Election in Palestinian Territories

While over the past 15 years, legislative elections were at best, it became irregular, and then completely absent, however, Palestinians still have hope that local elections will eventually culminate in national elections.

This is especially true since local elections are intrinsically linked to the Palestinian psyche as a means of defiance to the will of the Israeli occupation, which has been trying to impose municipal elections on the people since 1976.

Islamic Hamas and Secular Fatah, the two dominant Palestinian factions and political rivals have not competed in the ballot box for more than a decade. However, in the absence of elections, the claim by either movement to command a stronger following among Palestinians remains impossible to substantiate. According to a Palestinian public opinion poll of the Palestinian Center for Policy and Survey Research (PSR) last October, about 71% of Palestinians in the West Bank believe that people in their area cannot criticise the Fatah controlled PA without fear, whereas in the Gaza Strip, 62% say people in their area cannot criticise Hamas’s authority without fear.

The local election doesn’t reflect Hamas or Fateh’s popularity

This round of elections is very important as Palestinians suffer from limited democracy and internal geographical and political division between Fatah and Hamas. Each of these factions is entrenched in its own territory—Fatah in the West Bank and Hamas in the Gaza Strip—where it exercises authority. It is hoped that these elections, which have not been held for 15 years, will revive democracy, lead to proper governance, and end the internal division.

Moreover, according to veteran Palestinian pollster and political analyst Khalil Shikaki, the individuals who ran in a given town or village were names favored by the large families living there. “In many ways, this election was a victory for the large families,” he said. “Of the names we have seen, about 40 percent of the winners came from large families.” Some of these families are large enough that they posted candidates for more than one party, seeking to maximize the number of family members voted into a given local council.

This suggests that local clans are likely to remain, important power brokers, when it comes to making local decisions.  Hafez Barghouti, the editor of the PA-affiliated Al-Hayat Al-Jadida, reportedly said, “This is not about the Oslo agreement or the road map; it is about who offers services for the people.”

Abbas’s fading Palestinian support

Since the Palestinian President Mahmoud Abbas on April 30th officially postponed the scheduled vote for the legislative elections, citing the Israeli authority’s refusal to allow elections in East Jerusalem, his support has been fading among the Palestinian public.  Many believe this calling off by Abbas was because of the divisions in Fatah’s faction, his fear of losing power and his unpopularity in the polls. According to polls, competing Fatah leader Marwan Barghouti would have been able to win over Abbas despite sitting for nearly two decades in an Israeli prison. Continuing arrests of dissidents by the PA after the postponement of the elections planned for May 2020, have spread fear in Palestinian society. The drop-in support for Abbas was sharpened also after the wave of protests against the PA in the West Bank sparked by Banat’s case. Since then, the PA and its ruling Fatah-party have only slowly regained support.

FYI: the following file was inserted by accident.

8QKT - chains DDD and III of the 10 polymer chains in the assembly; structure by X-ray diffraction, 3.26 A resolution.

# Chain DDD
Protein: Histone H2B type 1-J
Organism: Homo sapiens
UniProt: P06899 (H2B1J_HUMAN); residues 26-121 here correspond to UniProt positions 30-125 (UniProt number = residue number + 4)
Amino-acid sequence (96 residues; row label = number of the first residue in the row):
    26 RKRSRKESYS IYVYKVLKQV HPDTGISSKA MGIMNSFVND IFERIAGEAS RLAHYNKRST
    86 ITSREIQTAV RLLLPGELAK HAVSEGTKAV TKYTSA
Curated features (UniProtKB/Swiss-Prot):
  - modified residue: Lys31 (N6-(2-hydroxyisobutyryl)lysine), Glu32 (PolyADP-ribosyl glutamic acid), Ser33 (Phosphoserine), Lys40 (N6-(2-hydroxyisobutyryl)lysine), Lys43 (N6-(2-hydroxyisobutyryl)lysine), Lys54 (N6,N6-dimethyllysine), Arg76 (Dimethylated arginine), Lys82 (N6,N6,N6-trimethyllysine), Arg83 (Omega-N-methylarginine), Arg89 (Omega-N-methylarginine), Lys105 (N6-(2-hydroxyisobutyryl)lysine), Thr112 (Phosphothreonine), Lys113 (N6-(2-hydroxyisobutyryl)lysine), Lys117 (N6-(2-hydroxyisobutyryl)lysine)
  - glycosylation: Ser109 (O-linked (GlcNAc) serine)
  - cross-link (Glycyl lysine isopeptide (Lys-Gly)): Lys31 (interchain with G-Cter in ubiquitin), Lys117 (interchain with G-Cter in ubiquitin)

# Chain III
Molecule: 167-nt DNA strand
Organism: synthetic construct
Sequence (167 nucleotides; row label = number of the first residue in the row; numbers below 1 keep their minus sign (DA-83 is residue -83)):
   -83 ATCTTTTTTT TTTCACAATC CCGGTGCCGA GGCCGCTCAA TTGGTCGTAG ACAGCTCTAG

Call for the Israeli Authority to allow for the full democratic participation of Palestinians

A major problem in the conduct of free, fair and transparent elections is that the environment in which elections can be held in the West Bank and Gaza is not conducive to democratic elections in accordance with internationally accepted democratic principles. For years, people in the West Bank and Gaza Strip have suffered from factional repression, persecution and prosecutions. Elections in any society that believes in a democracy are not subject to the requirements of such political power. It is the right of all political forces to put their programmes before the elector. Hens, it is the right of the elector to choose who he sees as best able to achieve his goals and aspirations, not to surrender to the strongest.

The Palestinian elections represent a tremendous opportunity to renew the democratic process, address long-term internal political divisions, strengthen accountable institutions and take an important step towards the realisation of the basic national and individual rights of the Palestinian people.

In fact, the Oslo Accords oblige Israel to allow a small number of Palestinians living in the eastern section of what Israel considers its undivided capital to participate in Palestinian elections. The 1995 Oslo II agreement states, in Annex II, Article VI, Section 2: “A number of Palestinians of Jerusalem will vote in the elections through services rendered in post offices in Jerusalem, in accordance with the capacity of such post offices.”

In this context, GRW calls on the occupation authorities to state clearly that it will allow for the full democratic participation of Palestinians in East Jerusalem in the elections to be held. The occupation’s interference with Palestinian rights and daily lives must be very limited.

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